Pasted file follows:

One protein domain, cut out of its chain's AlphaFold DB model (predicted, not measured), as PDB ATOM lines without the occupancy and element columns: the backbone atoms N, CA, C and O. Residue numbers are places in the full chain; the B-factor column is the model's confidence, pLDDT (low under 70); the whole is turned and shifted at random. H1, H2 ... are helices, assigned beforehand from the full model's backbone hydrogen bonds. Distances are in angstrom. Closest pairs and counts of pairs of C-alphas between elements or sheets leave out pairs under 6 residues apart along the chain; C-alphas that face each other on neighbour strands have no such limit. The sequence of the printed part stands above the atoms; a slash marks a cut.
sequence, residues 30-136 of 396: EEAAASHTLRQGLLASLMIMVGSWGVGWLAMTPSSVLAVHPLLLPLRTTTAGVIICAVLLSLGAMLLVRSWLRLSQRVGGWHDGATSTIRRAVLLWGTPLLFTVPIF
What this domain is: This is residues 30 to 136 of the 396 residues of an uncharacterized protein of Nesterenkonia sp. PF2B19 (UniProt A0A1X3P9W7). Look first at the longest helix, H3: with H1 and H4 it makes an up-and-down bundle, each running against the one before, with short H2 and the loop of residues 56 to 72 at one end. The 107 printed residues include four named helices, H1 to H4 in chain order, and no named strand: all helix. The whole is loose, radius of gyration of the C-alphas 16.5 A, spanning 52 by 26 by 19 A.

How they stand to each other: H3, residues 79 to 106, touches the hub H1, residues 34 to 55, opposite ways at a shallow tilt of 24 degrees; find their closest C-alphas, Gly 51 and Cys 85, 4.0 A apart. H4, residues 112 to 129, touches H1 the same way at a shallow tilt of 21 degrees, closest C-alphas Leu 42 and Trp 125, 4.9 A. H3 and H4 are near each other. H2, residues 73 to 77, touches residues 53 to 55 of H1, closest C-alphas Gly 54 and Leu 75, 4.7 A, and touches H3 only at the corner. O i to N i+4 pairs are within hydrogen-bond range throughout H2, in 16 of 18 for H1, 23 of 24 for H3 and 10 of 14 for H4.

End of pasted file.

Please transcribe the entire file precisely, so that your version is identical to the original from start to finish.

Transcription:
One protein domain, cut out of its chain's AlphaFold DB model (predicted, not measured), as PDB ATOM lines without the occupancy and element columns: the backbone atoms N, CA, C and O. Residue numbers are places in the full chain; the B-factor column is the model's confidence, pLDDT (low under 70); the whole is turned and shifted at random. H1, H2 ... are helices, assigned beforehand from the full model's backbone hydrogen bonds. Distances are in angstrom. Closest pairs and counts of pairs of C-alphas between elements or sheets leave out pairs under 6 residues apart along the chain; C-alphas that face each other on neighbour strands have no such limit. The sequence of the printed part stands above the atoms; a slash marks a cut.
sequence, residues 30-136 of 396: EEAAASHTLRQGLLASLMIMVGSWGVGWLAMTPSSVLAVHPLLLPLRTTTAGVIICAVLLSLGAMLLVRSWLRLSQRVGGWHDGATSTIRRAVLLWGTPLLFTVPIF
What this domain is: This is residues 30 to 136 of the 396 residues of an uncharacterized protein of Nesterenkonia sp. PF2B19 (UniProt A0A1X3P9W7). Look first at the longest helix, H3: with H1 and H4 it makes an up-and-down bundle, each running against the one before, with short H2 and the loop of residues 56 to 72 at one end. The 107 printed residues include four named helices, H1 to H4 in chain order, and no named strand: all helix. The whole is loose, radius of gyration of the C-alphas 16.5 A, spanning 52 by 26 by 19 A.

How they stand to each other: H3, residues 79 to 106, touches the hub H1, residues 34 to 55, opposite ways at a shallow tilt of 24 degrees; find their closest C-alphas, Gly 51 and Cys 85, 4.0 A apart. H4, residues 112 to 129, touches H1 the same way at a shallow tilt of 21 degrees, closest C-alphas Leu 42 and Trp 125, 4.9 A. H3 and H4 are near each other. H2, residues 73 to 77, touches residues 53 to 55 of H1, closest C-alphas Gly 54 and Leu 75, 4.7 A, and touches H3 only at the corner. O i to N i+4 pairs are within hydrogen-bond range throughout H2, in 16 of 18 for H1, 23 of 24 for H3 and 10 of 14 for H4.